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Which problems may follow foreskin contraction (phimosis)?

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Foreskin contraction, also called phimosis, can last throughout life and not cause any trouble what so ever. It is a voluntary decision whether to have an operation or not. If any problems do arise they happen after puberty. The contraction may occur for the first time as an adult and usually requires an operation (circumcision). There might be trouble urinating. Infections may occur under the foreskin. When infections are recurrent under the foreskin, a GP or health visitor should be consulted. In many cases an infection can be avoided by cleaning regularly under the foreskin with lukewarm water. At erection, a contracted foreskin may cause trouble by hurting when an attempt is made to pull the foreskin back. It may not go back over the glans before the penis is limp again. Men may be able to have intercourse with a contracted foreskin but would probably manage better without this condition. Very rarely, a malignant growth can occur in a long standing foreskin contraction.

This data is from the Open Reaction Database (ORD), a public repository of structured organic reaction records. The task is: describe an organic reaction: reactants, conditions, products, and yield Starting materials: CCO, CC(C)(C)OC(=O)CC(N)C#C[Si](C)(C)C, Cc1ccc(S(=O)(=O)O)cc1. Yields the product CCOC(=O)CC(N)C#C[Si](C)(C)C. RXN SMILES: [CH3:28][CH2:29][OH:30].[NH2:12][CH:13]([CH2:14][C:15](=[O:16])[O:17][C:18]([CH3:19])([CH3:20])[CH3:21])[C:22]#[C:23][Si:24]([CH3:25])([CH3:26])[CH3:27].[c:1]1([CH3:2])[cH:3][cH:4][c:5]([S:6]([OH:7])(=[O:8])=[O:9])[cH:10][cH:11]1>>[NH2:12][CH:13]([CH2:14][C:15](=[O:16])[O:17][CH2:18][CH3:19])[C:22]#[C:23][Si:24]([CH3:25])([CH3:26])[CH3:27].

How is a contracted foreskin (phimosis) treated?

Many boys can be treated with a cream that contains hydrocortisone. The tip of the penis should be treated with the cream two to three times a day for two to three weeks at a time.

The foreskin must be pulled as far back as possible without using force before the cream is put on. If this treatment does not work, an operation can help. The operation for phimosis is usually done under general anesthesia without any serious problems. The doctors may try to retain the foreskin in the operation where often a small cut is enough to loosen it up sufficiently for it to be pulled back without trouble. An actual circumcision where the foreskin is removed completely is more often required in adults where the foreskin is thickened and scarred.

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